ECCV has partnered with the Victorian Alcohol and Drug Association (VAADA) to release a joint statement, titled Preventing alcohol and other drug harm in multicultural communities, highlighting the significant barriers migrant and refugee communities face in accessing alcohol and other drug (AOD) support.
Research shows that people from migrant and refugee backgrounds are markedly under-represented in the use of AOD treatment services with 95% of people engaging AOD treatment speaking English at home compared to 73% of people in the community at large.
This does not mean people in our diverse communities are not in need. Instead, this points to major gaps in the capacity of the current one-size-fits-all system to provide culturally safe and inclusive care.
Our joint statement outlines the key challenges to service access for multicultural communities, including:
- Lack of culturally responsive services
- Inadequate data detailing the prevalence of AOD use within migrant and refugee communities
- Feelings of dislocation and isolation, as well as stigma and shame which can be heightened in some communities
- Lack of familiarity with Australian health systems and services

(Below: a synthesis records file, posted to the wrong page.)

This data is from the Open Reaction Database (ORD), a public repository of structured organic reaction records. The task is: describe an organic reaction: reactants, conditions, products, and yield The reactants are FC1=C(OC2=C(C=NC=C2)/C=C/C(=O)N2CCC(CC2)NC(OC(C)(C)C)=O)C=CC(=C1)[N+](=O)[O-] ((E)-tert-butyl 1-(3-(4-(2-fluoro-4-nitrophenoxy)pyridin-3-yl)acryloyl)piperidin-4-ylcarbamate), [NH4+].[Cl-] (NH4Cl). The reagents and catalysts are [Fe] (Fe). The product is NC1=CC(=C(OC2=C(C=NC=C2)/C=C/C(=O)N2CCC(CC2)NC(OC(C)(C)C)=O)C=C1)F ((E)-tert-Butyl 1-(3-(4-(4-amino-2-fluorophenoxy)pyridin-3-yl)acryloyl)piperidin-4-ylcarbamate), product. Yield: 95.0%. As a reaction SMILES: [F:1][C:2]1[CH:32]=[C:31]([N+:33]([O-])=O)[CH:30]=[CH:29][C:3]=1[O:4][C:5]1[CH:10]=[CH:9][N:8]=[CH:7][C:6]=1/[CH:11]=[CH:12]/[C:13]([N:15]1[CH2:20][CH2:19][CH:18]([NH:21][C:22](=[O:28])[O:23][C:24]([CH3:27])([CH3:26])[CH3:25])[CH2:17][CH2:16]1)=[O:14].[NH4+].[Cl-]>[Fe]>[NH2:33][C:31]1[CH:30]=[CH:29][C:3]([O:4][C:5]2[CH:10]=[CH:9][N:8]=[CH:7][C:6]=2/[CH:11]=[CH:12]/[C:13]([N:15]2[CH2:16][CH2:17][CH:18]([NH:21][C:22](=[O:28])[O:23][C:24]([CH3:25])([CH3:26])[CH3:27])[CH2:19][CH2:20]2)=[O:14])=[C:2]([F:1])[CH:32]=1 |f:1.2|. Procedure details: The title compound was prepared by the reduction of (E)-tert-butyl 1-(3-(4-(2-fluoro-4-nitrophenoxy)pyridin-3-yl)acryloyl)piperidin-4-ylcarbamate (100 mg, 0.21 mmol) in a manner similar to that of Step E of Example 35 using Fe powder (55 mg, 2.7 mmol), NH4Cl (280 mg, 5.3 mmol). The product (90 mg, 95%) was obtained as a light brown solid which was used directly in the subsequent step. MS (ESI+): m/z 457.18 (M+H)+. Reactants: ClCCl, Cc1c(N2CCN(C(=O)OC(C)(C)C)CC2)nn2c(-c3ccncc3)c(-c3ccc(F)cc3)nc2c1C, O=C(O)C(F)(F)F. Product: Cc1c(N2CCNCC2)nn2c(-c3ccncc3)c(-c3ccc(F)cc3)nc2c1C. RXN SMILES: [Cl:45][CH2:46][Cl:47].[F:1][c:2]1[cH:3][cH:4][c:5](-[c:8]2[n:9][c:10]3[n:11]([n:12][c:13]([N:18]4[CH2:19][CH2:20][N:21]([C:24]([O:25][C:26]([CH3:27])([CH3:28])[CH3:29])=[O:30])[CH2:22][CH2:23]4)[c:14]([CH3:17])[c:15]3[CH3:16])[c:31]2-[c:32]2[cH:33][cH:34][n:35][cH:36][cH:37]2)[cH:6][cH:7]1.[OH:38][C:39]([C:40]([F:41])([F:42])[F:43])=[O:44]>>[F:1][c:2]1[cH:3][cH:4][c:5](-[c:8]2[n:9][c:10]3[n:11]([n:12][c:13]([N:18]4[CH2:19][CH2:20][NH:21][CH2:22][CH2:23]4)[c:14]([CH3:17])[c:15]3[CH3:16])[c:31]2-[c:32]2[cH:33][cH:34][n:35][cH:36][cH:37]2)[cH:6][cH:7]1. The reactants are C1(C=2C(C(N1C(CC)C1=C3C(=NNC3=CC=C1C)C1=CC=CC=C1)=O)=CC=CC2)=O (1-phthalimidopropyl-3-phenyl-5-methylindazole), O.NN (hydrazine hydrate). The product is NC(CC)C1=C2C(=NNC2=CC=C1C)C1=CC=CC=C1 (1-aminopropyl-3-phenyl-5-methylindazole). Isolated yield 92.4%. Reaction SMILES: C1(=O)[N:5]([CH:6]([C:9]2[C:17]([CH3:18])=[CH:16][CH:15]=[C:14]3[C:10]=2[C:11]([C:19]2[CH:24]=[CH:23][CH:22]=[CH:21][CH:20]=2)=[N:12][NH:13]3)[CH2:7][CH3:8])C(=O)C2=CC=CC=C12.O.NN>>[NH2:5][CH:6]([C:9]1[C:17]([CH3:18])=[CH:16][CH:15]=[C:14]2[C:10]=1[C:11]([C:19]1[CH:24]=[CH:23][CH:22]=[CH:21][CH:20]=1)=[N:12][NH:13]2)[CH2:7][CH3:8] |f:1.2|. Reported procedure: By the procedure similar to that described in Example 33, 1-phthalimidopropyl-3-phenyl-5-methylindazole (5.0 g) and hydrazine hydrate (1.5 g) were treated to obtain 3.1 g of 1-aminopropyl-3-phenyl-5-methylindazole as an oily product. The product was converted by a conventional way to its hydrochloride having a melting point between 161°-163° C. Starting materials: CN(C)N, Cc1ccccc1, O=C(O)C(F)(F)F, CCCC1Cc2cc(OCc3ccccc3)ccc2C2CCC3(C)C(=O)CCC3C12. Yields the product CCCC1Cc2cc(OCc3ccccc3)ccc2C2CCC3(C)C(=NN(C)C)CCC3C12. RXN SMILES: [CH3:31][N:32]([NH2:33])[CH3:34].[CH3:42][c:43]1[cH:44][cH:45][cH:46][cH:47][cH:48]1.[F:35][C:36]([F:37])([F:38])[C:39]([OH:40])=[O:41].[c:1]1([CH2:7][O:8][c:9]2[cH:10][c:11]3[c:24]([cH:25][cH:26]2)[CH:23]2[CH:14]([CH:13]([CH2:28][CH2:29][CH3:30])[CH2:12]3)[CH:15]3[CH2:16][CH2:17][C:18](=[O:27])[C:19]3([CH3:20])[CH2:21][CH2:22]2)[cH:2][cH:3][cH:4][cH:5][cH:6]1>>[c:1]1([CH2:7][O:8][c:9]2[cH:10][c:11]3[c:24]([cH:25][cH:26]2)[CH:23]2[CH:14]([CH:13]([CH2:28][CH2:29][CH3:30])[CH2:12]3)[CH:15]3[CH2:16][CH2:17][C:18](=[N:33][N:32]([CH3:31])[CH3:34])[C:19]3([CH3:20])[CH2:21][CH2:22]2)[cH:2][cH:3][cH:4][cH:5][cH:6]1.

- Increased vulnerability to problematic AOD use due to experiences of torture, trauma, grief and loss
- Referrals to forensic services instead of treatment services, highlighting lost opportunities for preventative engagement and early intervention via the voluntary system
Resourcing bicultural workers is an effective way to address the lack of cultural responsiveness in the AOD treatment system. Bicultural workers play a vital role in increasing the cultural competence of agencies and service providers and enabling them to safely engage people from migrant and refugee communities.
Empowering bicultural workers should be coupled with increased funding for multicultural and ethno-specific organisations to lead health promotion campaigns that are tailored to the communities they work with.
The joint statement also details the importance of strengthening partnerships between AOD services and the multicultural sector to build a coordinated and culturally inclusive service model.